How To Deal With Being Made Redundant

How To Deal With Being Made Redundant

Being made redundant is a change that can have a big impact on your life. It can be an emotional and worrisome time leading to stress and anxiety for many people. Redundancy arises when a company decides there is no longer a requirement for the job. It may be a company cost-saving measure, which aims to reduce the overall numbers of employees or in some cases in order to help save a business from closing down.

Here are some tips for dealing with being made redundant.

1. Take Time To Process The Change

As with any unexpected change in your life, it is advisable to take some time to come to terms with your redundancy. It can be a particularly hard time for employees who have worked with a company for many years.

Firstly, give yourself time to process the change and come to terms with the new situation. Speak to your partner, friends and/or family and let them comfort you. Talking about it will help you deal with the consequences of it and help you to focus on what comes next.

2. Evaluate Your Finances

The impact of the redundancy may mean you have to re-evaluate your finances. Take time to examine your budget, paying attention to the expenses linked to your salary every month.

You may have redundancy cover or income protection so get in touch with your insurer as soon as possible to find out how to claim it. You are also entitled to a minimum statutory redundancy payment if you have worked with the company for over 104 weeks and paid the correct PRSI contributions. Other companies pay above the statutory redundancy payment and this information will be made available to you before you leave.

You should also get in touch with the department of social welfare and enquire about signing on for jobseekers benefit. You will be entitled to claim benefit for six or nine months depending on your PRSI contributions in the relevant tax year. A lot of this information is available online through

Finally, you may need to cancel an upcoming holiday or trip that you have planned or adjust the repayments on a loan. Check to see if your travel insurance will reimburse you for any payments that are non-refundable. Remember to also get in touch with your bank or other financial institution and organise a meeting to discuss your change in circumstances, especially if you think it affects your mortgage repayments.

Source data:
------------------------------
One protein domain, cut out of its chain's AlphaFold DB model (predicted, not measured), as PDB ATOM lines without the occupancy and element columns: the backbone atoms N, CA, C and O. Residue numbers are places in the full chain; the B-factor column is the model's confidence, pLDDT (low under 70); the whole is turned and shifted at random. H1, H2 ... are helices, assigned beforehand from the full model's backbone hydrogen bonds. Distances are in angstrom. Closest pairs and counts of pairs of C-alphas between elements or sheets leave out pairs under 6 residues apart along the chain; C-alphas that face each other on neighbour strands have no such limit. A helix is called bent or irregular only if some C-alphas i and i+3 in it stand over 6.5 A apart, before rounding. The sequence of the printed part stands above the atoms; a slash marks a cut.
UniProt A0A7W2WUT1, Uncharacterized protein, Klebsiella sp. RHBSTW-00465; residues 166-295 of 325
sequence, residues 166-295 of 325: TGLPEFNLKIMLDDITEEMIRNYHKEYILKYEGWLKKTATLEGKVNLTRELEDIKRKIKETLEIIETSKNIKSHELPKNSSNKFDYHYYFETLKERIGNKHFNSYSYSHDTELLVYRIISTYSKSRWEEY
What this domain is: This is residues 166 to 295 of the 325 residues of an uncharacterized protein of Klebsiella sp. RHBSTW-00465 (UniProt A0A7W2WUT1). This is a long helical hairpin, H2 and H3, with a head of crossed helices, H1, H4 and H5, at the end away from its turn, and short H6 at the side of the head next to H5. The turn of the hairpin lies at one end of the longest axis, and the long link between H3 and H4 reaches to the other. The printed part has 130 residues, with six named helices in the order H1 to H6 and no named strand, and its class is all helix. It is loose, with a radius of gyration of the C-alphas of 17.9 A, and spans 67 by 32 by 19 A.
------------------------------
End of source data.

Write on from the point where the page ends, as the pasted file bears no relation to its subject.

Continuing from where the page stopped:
3. Create A Job Strategy

Next, it is time to create a job strategy. Take the time to think about the job you would like to do next. This may be an opportunity for you to change careers or work in a new role in the industry.

First, actively seek out career advice. Schedule time in your day to read online articles, career blogs and scroll through the jobs boards to see what is available.

Then, research online for jobs that you are interested in. Look at the job descriptions to identify what experience, skills and training may be required. Note any of interest and make a list of job titles that grab your attention.

Next, you should arrange to meet a recruitment consultant in the industry if you are interested in working in to get more information. They will go through your CV to determine if you are suited to the job types and discuss suitable companies, salary expectations and benefit packages available.

Finally, use LinkedIn and social media to network and keep in touch with your colleagues in the industry. Use LinkedIn to search for jobs and research companies.


4. Update your CV and Start Applying for Jobs

The next step is to start working on updating your CV, write a cover letter and start applying for jobs. If you have been working for the same company for many years, search for examples of CVs that are common in your industry. You might find the CV trends have changed since you last submitted a job application.

Start by creating a CV template using a pre-designed professional layout or create your own. You can read our guide to creating the perfect CV template and the do’s and don’ts of CV layouts.

Furthermore, customise your CV and cover letter to the role you are applying for. Ask an old colleague or friend to proof it for you and when you are satisfied start applying.

5. Stay Positive

Finally, stay positive. Having experienced being made redundant you may feel like you have lost some control. Keeping positive, motivated and determined will help you to regain that control. Schedule time each day to conduct research, network, plan and customise your CV and complete application forms.

Additionally, ask employers for feedback if you receive a rejection and use that constructively to improve your next application.